The healthcare sector has experienced many challenges over the past few years, with hospital waiting times longer than ever, and staff shortages and strike action hitting the headlines at regular intervals.
It’s welcome news that in recent plans announced by the UK Government to improve access to primary care through the introduction of new telephone systems, there is recognition that urgent change is needed and that digital transformation in the NHS and the wider UK healthcare system is the way forward.
New phone systems are just one contributing factor when it comes to improving the patient experience.
It’s also important to consider other facets of healthcare digital transformation.
How the UK healthcare landscape has changed
It isn’t an exaggeration to say that the pandemic led to seismic changes in the UK healthcare landscape, not only as a result of the pressures during that period but also in how it caused longer-term changes.
While we are post-pandemic, there is now an awareness that patients can access healthcare services in a fundamentally different way, through telemedicine and digital services rather than seeing someone face-to-face.
Telephone contact remains the main communication method for patients accessing primary care services, with a digital-first approach firmly on the agenda.
Still, in many GP practices, the benefits that new phone systems can bring are understandably not well understood and until now have been deprioritised due to funding constraints and time pressures.
As a result, many practices are still reliant on legacy phone systems which do not facilitate changes in working practices and do not provide the much-needed efficiencies which are urgently needed to improve patient access and levels of care.
It’s therefore key to the overall patient experience that technologies are used effectively to give users the easiest service possible.
Improving access to primary care through the use of unified communications
From the end of 2025, only cloud-based platforms will be supported in GP practices, with the end of the BT Openreach ISDN (Integrated Services Digital Network) and PSTN (Public Switched Telephone Network) in sight, this means the end of analogue lines.
Despite this, In December 2022 it was estimated by the primary care director of NHS England that 65 per cent of GP surgeries still use old analogue systems, with a substantial number not taking the steps to transform access to primary care.
Traditional analogue systems lack the advanced cloud telephony features that provide a better experience, such as fair queuing, call routing to the right service or member of staff, a call-back option and call reporting to allow practices to analyse call traffic to plan effectively.
The ‘8am rush’ has been a particular issue over the last few months, which is why the introduction of efficient call workflows is essential to smooth and balance call volumes.
New telephone systems can further enhance the primary care patient experience by improving access to data, improving collaboration between medical professionals and reducing inefficiencies.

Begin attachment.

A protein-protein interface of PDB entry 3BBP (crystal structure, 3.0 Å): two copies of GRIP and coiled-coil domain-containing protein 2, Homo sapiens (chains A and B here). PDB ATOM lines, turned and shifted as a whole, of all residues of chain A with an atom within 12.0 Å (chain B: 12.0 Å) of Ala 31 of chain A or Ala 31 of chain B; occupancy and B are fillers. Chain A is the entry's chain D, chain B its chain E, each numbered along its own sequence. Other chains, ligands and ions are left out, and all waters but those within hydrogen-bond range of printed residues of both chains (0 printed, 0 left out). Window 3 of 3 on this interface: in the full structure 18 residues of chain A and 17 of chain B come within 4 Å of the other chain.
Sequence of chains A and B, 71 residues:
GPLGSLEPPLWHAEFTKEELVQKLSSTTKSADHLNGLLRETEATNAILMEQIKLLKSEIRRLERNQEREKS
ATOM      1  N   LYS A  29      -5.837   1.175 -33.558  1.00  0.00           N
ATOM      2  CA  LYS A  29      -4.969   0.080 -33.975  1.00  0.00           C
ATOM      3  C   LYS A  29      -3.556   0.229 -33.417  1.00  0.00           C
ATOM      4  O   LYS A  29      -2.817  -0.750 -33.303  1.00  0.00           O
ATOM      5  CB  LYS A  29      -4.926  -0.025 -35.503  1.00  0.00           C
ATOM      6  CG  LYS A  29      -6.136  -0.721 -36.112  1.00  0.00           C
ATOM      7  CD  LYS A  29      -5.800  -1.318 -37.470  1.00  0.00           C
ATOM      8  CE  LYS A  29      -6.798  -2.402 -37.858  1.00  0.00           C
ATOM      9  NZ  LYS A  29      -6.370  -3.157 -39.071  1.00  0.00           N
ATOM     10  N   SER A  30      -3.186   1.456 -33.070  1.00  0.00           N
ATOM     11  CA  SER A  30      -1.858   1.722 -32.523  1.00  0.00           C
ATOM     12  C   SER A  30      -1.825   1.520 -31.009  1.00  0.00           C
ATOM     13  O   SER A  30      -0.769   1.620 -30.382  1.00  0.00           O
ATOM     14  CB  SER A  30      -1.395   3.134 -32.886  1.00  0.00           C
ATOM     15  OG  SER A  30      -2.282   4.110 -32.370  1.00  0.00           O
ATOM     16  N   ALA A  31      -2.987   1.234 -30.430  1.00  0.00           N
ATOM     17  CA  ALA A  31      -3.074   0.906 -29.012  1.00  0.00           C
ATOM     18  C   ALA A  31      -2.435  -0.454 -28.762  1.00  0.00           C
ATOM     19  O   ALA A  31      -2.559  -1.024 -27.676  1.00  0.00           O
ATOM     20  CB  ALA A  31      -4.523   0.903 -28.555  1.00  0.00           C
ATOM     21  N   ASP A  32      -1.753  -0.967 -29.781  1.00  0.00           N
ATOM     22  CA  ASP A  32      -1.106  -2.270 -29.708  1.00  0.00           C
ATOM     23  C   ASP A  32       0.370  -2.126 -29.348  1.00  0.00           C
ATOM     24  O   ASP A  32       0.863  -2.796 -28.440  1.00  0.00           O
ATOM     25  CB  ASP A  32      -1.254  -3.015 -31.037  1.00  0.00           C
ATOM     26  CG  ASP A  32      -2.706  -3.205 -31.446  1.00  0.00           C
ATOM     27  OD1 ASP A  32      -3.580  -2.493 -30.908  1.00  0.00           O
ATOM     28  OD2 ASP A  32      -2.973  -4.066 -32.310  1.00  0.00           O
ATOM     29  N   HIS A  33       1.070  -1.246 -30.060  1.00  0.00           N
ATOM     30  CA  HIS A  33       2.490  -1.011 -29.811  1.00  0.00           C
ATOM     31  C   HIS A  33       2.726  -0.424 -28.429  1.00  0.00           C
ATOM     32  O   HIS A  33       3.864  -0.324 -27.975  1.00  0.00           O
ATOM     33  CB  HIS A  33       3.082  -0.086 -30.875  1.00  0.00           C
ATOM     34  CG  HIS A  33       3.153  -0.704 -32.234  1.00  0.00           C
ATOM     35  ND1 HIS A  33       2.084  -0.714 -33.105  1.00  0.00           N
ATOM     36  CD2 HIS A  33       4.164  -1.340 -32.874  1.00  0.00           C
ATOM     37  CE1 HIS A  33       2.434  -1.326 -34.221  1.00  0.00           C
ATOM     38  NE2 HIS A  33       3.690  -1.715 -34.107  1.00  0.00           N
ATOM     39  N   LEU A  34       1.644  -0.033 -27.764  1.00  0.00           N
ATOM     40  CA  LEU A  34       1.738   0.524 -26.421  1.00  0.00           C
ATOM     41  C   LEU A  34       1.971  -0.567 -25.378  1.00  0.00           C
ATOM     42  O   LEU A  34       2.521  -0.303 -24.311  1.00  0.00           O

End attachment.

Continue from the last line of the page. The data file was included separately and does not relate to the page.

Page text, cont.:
With these in place, communication systems can make a tangible difference in the primary care experience for the benefit of patients and medical professionals.
Building a solid digital foundation
Communications technologies are just one part of a solid digital foundation for primary care.
Connecting digital devices and systems to provide a cohesive experience for patients all depends upon durable networks that are both reliable and deliver high levels of performance.
In this respect, the Health and Social Care Network (HSCN) has been a real success.
Secure connectivity to HSCN means the NHS can now leverage a whole variety of cloud technologies and remain confident in the safe storage and processing of sensitive patient data.
Hyper-scale resources can be leveraged to accelerate modernisation and innovation with the use of the public cloud.
Now with the additional funding made available by the Government, the primary care sector will benefit from extra financial resources which will allow practices to transform patient access to primary care, freeing up the time of busy GPs to focus on delivering quality patient care.
Delivering patient care to a high standard is a high-pressured job, one that professionals understandably prioritise over the need to think about how to implement new technologies.
External partners and consultants can crucially help healthcare organisations build a solid digital foundation by supporting them from initial consultation to implementation of services, staff training and ongoing support.
The healthcare system has faced and continues to face challenges, but if anything has been learned over the past few years it’s that digitisation can help the sector to rise to new challenges and push the boundaries of what’s possible when it comes to patient care.
What drives the need for technology and how it can make the experience better is what matters most to medical professionals, their patients and ultimately healthcare outcomes, with small steps making a big difference in streamlining vital services.
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